Leslie Guy ’86
Chief Curator, DuSable Museum of African American History, Chicago
Photo by AP Photo/Tae-gyun Kim
Leslie Guy, who trained originally as an art conservator, was up close and personal with the work of an Old Master when she had a realization that set the course of the rest of her career.
“I had this … I don’t know whether it was an epiphany or an existential crisis,” she says. “I was working on this painting, and it was a gorgeous painting, and I was really enjoying the process. And then it struck me that, wow, I’m sitting here working really diligently on the work of a man who would never have recognized me as a person. … How am I spending my time? And what systems am I upholding by doing what I’m doing? … That led me to do ethnographic conservation and to concentrate on collections that were basically underrepresented.”
Guy wound up working at the African American Museum in Philadelphia as its conservator and curator of collections, which led her into full-time curation, “which is a whole different way of thinking,” she says. “What I have found the most rewarding about the work I’ve been doing is when I can actually connect it to the communities, and it has real impact upon people’s lives. Objects and exhibitions can be really powerful.”
One of the most impactful exhibits she’s worked on, she says, is Legendary, which showcased the work of photographer Gerard Gaskin, who documented the black and Latinx queer ballroom scene for some 20 years. The timing was fortuitous, she explains, as Philadelphia was celebrating a gay-rights protest that preceded Stonewall, and it was also the summer that the Supreme Court ruled that state-level bans on same-sex marriage are unconstitutional. “We were able to do a lot of community outreach through the exhibition. I was able to document people’s experience of either coming out to their families, or their ballroom experiences,” she says.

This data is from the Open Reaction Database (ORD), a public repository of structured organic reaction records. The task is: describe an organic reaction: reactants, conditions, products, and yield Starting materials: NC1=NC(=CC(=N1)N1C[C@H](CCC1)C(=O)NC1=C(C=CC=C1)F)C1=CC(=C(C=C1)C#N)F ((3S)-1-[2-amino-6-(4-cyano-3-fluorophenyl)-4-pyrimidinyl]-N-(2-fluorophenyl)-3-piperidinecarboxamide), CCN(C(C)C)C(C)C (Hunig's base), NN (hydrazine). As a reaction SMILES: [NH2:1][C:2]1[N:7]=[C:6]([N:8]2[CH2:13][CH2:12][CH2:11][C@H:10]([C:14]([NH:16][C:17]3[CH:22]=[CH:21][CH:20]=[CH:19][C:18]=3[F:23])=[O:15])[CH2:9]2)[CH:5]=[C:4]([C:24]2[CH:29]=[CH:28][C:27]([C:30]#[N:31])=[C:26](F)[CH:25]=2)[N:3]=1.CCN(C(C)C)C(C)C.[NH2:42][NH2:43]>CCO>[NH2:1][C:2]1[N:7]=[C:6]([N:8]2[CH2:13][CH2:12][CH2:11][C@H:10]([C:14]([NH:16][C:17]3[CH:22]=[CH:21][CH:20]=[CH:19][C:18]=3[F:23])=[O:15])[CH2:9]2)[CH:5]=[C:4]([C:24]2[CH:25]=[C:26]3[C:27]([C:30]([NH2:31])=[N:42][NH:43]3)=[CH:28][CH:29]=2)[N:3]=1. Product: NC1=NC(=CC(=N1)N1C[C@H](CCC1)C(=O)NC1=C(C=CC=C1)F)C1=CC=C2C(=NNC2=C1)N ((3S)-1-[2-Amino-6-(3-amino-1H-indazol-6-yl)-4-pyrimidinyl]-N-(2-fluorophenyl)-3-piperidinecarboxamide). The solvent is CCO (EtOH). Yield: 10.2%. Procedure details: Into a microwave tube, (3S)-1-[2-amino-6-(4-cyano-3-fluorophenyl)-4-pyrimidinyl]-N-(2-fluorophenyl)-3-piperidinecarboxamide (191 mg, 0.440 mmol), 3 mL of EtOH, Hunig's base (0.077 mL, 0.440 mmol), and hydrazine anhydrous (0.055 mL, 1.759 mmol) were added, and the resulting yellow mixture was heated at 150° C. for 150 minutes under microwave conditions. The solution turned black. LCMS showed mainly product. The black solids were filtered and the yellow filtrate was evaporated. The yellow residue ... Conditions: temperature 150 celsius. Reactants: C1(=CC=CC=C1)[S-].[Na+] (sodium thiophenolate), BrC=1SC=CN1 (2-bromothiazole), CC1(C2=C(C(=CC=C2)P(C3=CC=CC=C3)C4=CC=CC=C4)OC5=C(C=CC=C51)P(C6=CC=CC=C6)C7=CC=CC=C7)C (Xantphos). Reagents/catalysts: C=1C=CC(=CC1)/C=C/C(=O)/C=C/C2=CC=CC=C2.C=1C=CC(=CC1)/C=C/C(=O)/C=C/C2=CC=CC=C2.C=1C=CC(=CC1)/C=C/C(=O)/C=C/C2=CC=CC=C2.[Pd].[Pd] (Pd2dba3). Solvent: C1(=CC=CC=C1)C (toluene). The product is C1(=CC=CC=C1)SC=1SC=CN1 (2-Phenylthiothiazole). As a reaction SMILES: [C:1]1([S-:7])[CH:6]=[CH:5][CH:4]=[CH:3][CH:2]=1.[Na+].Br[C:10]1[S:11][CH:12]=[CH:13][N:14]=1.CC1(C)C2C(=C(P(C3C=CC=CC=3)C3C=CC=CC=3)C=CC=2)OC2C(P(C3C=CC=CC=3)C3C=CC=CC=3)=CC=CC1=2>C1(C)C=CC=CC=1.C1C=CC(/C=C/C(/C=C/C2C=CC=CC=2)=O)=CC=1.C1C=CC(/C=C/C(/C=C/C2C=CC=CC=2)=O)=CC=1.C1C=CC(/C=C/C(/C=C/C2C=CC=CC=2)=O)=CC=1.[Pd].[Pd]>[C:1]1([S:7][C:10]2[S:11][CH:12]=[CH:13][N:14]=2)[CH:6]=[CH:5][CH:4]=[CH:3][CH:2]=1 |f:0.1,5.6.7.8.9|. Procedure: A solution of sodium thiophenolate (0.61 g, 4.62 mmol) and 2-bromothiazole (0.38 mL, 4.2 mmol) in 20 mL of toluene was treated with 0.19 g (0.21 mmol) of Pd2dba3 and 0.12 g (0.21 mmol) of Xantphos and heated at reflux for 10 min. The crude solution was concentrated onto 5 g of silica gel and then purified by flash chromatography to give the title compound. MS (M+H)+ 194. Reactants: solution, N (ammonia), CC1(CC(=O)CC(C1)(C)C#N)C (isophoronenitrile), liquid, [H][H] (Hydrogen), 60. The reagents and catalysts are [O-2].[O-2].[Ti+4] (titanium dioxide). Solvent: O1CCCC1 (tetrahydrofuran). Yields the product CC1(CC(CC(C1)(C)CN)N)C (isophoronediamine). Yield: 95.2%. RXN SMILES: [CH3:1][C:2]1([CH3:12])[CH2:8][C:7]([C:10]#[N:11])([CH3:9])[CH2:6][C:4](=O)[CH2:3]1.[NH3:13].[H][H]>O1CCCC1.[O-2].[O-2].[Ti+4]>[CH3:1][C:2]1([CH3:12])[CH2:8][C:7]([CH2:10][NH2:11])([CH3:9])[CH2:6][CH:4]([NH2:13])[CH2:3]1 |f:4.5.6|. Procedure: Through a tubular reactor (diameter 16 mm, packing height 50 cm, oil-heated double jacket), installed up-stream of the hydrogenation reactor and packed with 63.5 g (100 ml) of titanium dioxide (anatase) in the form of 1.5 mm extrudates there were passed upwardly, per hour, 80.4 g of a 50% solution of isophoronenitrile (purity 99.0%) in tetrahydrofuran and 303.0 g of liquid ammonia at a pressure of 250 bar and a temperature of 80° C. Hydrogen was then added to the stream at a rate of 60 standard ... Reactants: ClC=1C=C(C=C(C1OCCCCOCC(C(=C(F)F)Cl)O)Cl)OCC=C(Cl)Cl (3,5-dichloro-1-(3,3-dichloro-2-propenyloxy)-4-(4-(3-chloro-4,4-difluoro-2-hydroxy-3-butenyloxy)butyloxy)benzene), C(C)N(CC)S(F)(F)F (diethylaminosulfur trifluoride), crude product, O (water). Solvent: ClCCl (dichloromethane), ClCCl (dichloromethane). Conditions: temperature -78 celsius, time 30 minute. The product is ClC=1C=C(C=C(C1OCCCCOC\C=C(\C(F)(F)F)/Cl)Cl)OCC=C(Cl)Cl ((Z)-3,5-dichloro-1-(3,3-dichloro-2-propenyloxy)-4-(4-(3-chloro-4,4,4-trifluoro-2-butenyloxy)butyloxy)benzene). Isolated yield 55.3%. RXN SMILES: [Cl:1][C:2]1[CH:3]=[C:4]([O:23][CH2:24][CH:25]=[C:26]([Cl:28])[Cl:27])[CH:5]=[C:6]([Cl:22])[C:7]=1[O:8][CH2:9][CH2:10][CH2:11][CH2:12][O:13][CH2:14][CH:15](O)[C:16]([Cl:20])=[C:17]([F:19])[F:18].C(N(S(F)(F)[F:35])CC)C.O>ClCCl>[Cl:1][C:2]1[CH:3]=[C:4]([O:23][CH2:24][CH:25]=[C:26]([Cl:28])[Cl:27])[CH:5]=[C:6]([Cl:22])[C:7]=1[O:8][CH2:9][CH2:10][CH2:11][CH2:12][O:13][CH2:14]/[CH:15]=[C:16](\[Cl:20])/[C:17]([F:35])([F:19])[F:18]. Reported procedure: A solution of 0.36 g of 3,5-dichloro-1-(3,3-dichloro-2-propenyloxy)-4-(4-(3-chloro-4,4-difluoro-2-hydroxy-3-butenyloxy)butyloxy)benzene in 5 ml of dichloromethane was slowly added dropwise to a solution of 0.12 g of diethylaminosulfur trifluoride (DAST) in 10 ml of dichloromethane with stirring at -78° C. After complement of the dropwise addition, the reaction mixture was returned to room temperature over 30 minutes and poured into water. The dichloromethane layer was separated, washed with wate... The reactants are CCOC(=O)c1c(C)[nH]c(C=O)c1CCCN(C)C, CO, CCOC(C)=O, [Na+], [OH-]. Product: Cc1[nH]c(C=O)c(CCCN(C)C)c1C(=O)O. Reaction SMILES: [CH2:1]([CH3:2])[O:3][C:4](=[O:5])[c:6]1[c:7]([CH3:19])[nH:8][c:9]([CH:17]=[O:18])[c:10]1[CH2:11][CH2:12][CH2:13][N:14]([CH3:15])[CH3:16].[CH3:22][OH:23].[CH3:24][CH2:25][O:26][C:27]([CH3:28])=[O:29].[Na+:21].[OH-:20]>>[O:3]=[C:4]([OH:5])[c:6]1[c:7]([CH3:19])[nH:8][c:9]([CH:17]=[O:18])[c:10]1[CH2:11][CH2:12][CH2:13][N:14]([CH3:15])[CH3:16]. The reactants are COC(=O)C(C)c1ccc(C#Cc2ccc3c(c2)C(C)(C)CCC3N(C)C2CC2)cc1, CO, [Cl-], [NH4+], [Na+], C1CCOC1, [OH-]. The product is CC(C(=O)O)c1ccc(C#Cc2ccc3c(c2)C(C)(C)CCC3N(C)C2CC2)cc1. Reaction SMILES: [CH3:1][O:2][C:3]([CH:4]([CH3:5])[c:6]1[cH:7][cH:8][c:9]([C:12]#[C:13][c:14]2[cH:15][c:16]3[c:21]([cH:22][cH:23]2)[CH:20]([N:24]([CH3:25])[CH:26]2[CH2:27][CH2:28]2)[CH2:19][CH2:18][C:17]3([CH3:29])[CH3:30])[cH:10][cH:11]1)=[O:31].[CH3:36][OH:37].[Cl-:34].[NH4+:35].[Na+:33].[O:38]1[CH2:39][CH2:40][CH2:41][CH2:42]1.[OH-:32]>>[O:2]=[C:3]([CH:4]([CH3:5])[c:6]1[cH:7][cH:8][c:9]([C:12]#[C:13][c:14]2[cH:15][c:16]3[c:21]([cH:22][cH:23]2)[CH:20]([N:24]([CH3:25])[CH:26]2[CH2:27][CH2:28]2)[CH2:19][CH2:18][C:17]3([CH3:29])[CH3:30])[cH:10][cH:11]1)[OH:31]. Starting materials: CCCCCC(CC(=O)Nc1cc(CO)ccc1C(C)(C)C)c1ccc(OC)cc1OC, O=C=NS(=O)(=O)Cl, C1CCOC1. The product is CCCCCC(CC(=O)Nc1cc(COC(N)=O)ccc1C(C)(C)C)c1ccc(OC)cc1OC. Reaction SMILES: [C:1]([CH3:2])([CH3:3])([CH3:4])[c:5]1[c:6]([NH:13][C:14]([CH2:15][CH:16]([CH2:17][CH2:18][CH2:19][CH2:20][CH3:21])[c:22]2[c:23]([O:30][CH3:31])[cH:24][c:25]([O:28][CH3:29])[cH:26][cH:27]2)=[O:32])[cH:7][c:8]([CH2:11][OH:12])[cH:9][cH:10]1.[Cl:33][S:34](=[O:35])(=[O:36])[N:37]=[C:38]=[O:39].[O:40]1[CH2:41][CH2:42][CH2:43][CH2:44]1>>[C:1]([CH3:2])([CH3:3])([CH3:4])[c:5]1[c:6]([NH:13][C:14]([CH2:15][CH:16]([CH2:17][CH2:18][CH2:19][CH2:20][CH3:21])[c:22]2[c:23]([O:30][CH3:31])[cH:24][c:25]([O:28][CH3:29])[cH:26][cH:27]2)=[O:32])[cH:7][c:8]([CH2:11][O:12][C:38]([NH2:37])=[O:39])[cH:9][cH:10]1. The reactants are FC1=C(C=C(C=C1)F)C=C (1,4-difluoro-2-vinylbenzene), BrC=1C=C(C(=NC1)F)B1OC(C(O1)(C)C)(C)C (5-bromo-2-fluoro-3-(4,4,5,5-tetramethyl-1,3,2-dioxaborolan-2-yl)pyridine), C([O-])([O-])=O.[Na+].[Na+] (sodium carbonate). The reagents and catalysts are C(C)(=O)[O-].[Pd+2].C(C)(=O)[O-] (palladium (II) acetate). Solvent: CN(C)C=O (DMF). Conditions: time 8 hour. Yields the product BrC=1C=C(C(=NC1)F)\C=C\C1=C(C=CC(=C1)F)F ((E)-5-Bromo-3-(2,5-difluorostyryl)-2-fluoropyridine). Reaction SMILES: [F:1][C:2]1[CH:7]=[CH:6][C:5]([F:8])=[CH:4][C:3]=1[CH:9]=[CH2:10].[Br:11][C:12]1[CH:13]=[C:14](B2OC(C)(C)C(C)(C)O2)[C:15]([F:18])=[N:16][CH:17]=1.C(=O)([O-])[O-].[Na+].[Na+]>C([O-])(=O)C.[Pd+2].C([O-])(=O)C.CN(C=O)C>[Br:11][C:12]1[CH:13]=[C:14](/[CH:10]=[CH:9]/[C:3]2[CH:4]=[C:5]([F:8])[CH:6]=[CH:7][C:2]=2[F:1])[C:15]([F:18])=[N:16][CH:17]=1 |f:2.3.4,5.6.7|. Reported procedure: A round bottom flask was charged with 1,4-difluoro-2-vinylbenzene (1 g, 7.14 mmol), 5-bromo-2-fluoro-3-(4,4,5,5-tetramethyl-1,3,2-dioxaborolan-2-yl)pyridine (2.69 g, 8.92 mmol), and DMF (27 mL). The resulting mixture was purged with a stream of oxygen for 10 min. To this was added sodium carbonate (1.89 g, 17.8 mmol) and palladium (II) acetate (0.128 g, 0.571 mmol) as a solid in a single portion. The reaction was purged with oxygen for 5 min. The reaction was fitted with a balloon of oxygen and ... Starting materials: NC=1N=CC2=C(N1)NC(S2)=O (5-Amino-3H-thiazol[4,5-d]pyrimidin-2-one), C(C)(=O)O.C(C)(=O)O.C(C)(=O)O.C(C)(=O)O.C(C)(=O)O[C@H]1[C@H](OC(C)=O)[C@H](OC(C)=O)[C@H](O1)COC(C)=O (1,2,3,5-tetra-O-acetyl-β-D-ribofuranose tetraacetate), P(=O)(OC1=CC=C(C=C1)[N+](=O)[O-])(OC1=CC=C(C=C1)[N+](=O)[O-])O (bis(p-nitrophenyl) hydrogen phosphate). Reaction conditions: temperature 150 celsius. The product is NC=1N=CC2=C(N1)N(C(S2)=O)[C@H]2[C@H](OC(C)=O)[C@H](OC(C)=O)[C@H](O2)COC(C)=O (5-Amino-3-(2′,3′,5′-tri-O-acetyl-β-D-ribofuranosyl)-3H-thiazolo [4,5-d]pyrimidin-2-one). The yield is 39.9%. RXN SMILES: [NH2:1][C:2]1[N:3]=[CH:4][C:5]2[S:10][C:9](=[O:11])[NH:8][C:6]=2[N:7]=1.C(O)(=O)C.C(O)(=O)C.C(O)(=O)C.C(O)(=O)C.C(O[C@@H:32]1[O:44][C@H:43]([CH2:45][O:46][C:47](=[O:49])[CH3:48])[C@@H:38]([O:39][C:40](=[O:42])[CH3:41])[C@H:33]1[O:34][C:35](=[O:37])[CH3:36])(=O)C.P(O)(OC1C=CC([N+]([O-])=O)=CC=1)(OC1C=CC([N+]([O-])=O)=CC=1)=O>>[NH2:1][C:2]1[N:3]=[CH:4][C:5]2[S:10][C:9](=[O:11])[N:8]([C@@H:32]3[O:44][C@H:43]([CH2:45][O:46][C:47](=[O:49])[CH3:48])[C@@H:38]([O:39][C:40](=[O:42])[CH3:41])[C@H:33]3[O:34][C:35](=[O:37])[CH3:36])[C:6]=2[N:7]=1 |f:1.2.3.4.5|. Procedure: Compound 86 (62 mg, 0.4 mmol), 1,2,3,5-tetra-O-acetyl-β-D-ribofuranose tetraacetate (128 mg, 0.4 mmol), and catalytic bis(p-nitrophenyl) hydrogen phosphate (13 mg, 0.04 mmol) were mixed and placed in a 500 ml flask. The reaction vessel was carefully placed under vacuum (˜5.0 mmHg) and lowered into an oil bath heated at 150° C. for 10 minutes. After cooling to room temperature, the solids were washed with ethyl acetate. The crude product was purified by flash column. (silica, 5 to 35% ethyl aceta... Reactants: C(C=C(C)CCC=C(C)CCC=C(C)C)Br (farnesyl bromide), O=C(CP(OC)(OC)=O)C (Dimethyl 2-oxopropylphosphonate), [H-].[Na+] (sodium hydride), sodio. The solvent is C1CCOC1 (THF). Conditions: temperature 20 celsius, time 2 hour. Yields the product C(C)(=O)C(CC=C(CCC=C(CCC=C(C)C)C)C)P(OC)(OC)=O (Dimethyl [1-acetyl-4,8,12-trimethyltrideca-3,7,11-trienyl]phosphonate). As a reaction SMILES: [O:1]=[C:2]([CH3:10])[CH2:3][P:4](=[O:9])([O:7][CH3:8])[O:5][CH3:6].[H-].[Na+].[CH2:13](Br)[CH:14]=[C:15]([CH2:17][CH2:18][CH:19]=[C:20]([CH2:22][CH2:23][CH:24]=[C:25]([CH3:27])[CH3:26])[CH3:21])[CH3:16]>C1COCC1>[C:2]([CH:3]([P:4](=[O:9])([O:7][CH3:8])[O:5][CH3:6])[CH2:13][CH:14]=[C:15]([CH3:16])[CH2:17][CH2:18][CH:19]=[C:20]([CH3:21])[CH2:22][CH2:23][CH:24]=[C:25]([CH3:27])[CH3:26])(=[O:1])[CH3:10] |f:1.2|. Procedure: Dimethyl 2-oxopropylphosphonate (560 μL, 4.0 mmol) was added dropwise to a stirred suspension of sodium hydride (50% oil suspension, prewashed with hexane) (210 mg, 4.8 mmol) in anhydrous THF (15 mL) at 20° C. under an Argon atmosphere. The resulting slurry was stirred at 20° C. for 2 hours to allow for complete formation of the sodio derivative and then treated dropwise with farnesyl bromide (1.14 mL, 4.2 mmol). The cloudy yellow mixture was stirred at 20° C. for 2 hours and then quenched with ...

Last year, Guy moved to Chicago to become the chief curator of the DuSable Museum of African American History. “What drew me to the DuSable is that it is the oldest independent African-American museum in the country,” says Guy. It was founded in 1961 by teacher and art historian Margaret Burroughs, who also helped found the South Side Community Arts Center and was a poet and artist herself. This year marks the founder’s centennial, and Guy has been thinking about how to tell Burroughs’ story through the museum.
“It really is about community-based work, at the heart of the matter,” she says. “Everybody here I meet, they have a story about her and how she touched their lives, and the impact that she had in large and small ways, in all walks of life. I think it’s really important that museums close the distance between themselves and their audiences. … In this day and age, people don’t want to be told what it is they should know. They want to be participating in what it is that they want to learn, and you have to be able to listen and get feedback.”
Ann Yonemura ’69